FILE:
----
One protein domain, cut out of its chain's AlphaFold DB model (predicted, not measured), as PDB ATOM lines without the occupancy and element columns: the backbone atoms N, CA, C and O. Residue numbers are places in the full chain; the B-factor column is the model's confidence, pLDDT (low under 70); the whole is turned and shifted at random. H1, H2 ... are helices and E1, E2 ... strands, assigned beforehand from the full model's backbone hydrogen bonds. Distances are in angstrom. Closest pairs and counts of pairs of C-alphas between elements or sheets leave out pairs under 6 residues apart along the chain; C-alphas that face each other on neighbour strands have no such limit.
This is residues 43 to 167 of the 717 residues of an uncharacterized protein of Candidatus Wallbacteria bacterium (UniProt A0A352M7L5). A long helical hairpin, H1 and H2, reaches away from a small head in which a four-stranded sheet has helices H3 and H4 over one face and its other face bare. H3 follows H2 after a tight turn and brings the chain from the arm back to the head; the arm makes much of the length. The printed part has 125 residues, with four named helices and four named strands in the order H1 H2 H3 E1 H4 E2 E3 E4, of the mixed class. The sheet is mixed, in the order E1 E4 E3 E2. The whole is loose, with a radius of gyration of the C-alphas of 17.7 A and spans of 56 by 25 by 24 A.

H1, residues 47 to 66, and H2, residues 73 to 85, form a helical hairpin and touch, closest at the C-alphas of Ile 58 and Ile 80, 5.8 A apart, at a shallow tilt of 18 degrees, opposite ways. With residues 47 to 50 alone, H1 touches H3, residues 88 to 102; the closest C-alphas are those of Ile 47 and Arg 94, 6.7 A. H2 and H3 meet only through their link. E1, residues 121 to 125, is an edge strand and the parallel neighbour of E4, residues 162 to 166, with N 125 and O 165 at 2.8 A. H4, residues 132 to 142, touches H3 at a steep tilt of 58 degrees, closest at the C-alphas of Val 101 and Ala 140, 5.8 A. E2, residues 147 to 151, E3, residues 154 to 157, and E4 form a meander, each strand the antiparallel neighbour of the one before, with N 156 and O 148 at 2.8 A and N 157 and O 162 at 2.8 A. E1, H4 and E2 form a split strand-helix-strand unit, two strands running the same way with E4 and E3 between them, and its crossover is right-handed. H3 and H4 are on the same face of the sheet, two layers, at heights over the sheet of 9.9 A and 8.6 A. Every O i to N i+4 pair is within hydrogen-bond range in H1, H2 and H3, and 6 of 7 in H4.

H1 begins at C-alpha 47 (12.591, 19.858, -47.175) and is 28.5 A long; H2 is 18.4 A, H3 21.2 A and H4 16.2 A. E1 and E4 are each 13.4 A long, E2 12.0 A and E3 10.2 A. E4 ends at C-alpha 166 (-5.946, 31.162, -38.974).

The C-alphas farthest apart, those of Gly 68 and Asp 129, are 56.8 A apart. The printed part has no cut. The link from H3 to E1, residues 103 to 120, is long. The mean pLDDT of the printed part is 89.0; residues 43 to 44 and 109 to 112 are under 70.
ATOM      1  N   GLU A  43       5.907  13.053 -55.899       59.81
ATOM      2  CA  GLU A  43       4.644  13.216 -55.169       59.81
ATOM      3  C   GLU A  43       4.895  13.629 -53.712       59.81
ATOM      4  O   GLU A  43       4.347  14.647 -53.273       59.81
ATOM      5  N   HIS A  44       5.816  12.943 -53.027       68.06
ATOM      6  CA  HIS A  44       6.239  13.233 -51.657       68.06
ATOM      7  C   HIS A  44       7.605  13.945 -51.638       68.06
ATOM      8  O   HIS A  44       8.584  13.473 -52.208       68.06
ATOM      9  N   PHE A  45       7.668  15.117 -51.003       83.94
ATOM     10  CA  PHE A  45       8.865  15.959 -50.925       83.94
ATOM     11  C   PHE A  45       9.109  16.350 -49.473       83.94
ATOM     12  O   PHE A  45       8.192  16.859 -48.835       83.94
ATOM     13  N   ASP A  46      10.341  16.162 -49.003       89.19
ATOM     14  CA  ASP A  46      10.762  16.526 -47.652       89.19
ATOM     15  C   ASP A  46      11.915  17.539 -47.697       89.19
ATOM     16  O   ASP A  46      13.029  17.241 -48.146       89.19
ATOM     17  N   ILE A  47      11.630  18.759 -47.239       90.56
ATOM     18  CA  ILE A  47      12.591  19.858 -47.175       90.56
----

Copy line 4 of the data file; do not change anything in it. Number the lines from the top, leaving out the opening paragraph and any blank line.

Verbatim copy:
The C-alphas farthest apart, those of Gly 68 and Asp 129, are 56.8 A apart. The printed part has no cut. The link from H3 to E1, residues 103 to 120, is long. The mean pLDDT of the printed part is 89.0; residues 43 to 44 and 109 to 112 are under 70.